Around the world, there are many critical and irreplaceable ecosystems that, in no small part, help maintain life on the planet. But a combination of natural changes and human activities are putting some of them under serious strain.
The loss of any ecosystem is not only heartbreaking but could have serious repercussions for all life on Earth. While some are possibly past the tipping point, we may have time to save some of the others from complete and utter destruction.
What are some ecosystems that are disappearing around the world?
So, without further ado, here are some notable ecosystems that are facing the threat of disappearing from around the world. This list is far from exhaustive and is in no particular order.
1. The coral reefs of the Caribbean are thought to be under threat
Current findings released by the International Union for Conservation of Nature (IUCN) have concluded that the coral reefs of the Caribbean might be in serious danger. This delicate ecosystem is currently being damaged from things, including tourism, overfishing, and other environmental factors.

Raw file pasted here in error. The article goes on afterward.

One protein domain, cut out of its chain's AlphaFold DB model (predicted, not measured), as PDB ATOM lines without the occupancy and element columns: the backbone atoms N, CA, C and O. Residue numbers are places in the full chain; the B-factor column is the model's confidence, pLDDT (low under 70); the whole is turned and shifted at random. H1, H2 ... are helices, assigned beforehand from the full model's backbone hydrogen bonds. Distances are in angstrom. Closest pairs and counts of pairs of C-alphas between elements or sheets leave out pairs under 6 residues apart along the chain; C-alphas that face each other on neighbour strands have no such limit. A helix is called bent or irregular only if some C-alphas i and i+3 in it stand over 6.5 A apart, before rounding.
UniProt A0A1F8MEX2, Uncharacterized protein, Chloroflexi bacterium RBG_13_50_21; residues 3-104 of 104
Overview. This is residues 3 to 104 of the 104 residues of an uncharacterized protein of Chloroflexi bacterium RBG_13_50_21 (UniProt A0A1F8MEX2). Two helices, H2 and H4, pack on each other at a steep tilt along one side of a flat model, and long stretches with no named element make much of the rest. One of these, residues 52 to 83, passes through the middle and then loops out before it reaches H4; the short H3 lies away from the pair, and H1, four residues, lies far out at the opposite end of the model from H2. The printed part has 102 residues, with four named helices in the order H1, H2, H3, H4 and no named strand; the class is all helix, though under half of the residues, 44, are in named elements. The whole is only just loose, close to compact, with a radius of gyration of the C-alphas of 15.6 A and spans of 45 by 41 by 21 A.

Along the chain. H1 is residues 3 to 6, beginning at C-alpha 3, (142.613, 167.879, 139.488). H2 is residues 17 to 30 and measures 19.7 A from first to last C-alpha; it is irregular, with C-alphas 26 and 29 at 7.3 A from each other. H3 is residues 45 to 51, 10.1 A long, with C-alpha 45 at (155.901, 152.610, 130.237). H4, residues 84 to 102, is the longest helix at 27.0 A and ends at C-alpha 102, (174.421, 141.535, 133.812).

Other research bodies like the World Network of Coral Reef Monitoring (GCRMN), the International Union for Conservation of Nature (IUCN), and the Environment Programme of the United Nations (UNEP) believe they could disappear within the next few decades.
According to other research by the World Resources Institute, it's loss could have massive economic impacts for the Caribbean, ranging from anywhere between $350 and $870 a year.
2. The Murray-Darling basin wetlands are also not in good shape
2,341- the total number of Wetlands of International Importance, protected sites recognized as of great value to the country and the world.— Wetlands Convention (@RamsarConv) April 15, 2019
Picture of the Macquarie Marshes, the most biologically diverse wetland systems in Australias Murray Darling Basin.#KeepWetlands pic.twitter.com/AMxZmpPtS9
The Murray and Darling river basins in Australia are another ecosystem threatened with destruction. They extend for over 3,500 km, supply water to some of the most populated parts of the country, and are vital for sustaining irreplaceable fauna and flora.
However, these wetlands are under threat from ever-expanding large swathes of farmland. However, vegetation clearance for farmland and massive irrigation programs are threatening the future of the wetlands.